Cat & Kitten Vaccinations
To stay healthy, your cat needs a series of vaccines during its lifetime. Starting as a kitten, several vaccines are given, ideally, at 6, 9, 12, and 15 weeks of age. From there, your pet should be vaccinated at each annual wellness exam.
What vaccines does my kitten need and when?
As a kitten, vaccines are given for several common diseases: feline distemper, three respiratory organisms, and rabies. The first four are included in one injection that is given three times before your kitten is 16 weeks old. Ideally vaccines are given at 6, 9, 12, and 15 weeks. The rabies vaccine is give once to a kitten at twelve to sixteen weeks and then yearly.
Optional vaccinations are appropriate in certain situations, including the Feline leukemia vaccine (FeLV) and the Feline Immunodeficiency Virus vaccine. The FeLV is strongly recommended for all cats. It is usually transmitted by direct contact with other cats, especially when fighting occurs. We also recommend the Feline Immunodeficiency Virus vaccine for all outdoor cats to prevent the deadly retrovirus.
Why must my kitten be vaccinated so frequently?
Vaccines are crucial to supporting your cat’s immune system. When a kitten nurses, it receives temporary immunity through the mother’s milk via proteins called maternal antibodies. Kittens absorb these antibodies directly into the blood stream for about twenty-four to forty-eight hours after birth. While this immunity benefits kittens during their first few weeks of life, it eventually fails and the kitten must make its own long-lasting immunity.
Many factors determine when a kitten will respond to a vaccine, given that the mother’s antibodies, if still present, will neutralize the vaccine. Factors include the level of immunity in the mother cat, how much antibody was absorbed, and the number of vaccines given to the kitten. However, a kitten is also at the greatest risk of disease as soon as the mother’s antibodies disappear. Because it can’t be determined when an individual kitten loses short-term immunity, a series of vaccines are given four weeks apart. Moreover, even if a single vaccine is effective, it is not likely to stimulate long-term immunity.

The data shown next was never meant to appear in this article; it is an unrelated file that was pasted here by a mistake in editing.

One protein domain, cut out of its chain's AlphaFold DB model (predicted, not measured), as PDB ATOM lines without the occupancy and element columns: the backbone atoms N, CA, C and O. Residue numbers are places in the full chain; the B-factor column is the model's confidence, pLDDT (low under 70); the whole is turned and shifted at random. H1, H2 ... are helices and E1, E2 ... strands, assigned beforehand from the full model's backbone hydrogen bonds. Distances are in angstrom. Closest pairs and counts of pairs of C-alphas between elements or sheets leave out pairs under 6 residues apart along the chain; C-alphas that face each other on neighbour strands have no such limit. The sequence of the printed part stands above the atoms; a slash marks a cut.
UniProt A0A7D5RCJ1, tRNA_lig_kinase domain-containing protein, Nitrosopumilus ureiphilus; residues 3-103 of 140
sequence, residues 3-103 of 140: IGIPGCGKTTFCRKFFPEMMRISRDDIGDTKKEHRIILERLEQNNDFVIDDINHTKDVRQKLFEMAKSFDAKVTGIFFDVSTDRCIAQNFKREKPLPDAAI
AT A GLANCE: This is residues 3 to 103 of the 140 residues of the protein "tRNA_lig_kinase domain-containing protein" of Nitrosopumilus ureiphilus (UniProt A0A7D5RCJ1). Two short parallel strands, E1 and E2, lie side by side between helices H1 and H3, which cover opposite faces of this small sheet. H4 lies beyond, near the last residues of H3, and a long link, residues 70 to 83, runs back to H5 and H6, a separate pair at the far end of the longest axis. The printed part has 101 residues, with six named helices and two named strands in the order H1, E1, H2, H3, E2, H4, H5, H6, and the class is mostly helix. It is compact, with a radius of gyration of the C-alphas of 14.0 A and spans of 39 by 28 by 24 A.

What vaccines does my cat need and when?
After your kitten is a year old, it needs to be vaccinated
- Annually for rabies, which is prevalent in the Hall County and Gainesville area;
- Annually for Feline leukemia; and
- Every three years for the three-in-one distemper.
Note that although many vets still insist on giving the three-in-one distemper vaccine to cats on an annual basis, Animal Medical Care has adopted the consensus statements of the American Animal Hospital Association and the American Association of Feline Practitioners that there is more than adequate evidence that the combo distemper vaccines need to be given only every three years. AMC believes that this approach is not only scientifically sound, but prevents our clients from incurring unnecessary charges.
Rabies Prevention and Control
Given the prevalence of confirmed rabies cases in the Gainesville / Hall County area and Northeast Georgia, it is important to ensure that your cat is current with its annual rabies vaccines. This is true for outdoor as well as indoor pets.
The rabies vaccine is almost 100% effective in preventing disease. In sharp contrast, if an animal or human is infected with rabies, once symptoms occur, the virus is almost 100% fatal.
Rabies vaccines are inexpensive and safe, but they must legally be administered by a licensed veterinarian.
What is Rabies?
Rabies is a fatal disease that infects the brain and is passed from an infected animal to other animals or humans. The disease is passed through saliva from a bite or scratch. The disease then travels through broken skin into the nervous system and to the brain.
The most common animals carrying the rabies disease are raccoons, bats, skunks, and fox - although all mammals can carry rabies.
What are the symptoms of rabies?
Symptoms of rabies virus in animals start as flu like symptoms and progress rapidly to anxiety, agitation, dementia, delirium and death usually within four to seven days. There are two major forms of rabies; furious and dumb. The furious form of rabies is where the animal is aggressive, agitated, and drools excessively. The dumb form of rabies is where the animal seems tame and has no fear of humans. Infected animals may appear disoriented, excessively wobbly, and possibly self-mutilating.
Rabies in Georgia
Georgia has an average of 370 confirmed animal cases of rabies every year and ranks 6th in the nation of confirmed cases. Because animals are only tested if there has been a bite and testing must be done on brain tissue, it is safe to assume that far more than 370 cases occur in Georgia on an annual basis. Animals bitten by an animal with rabies that have not been vaccinated or are overdue for a rabies vaccine must be quarantined for six months or euthanized.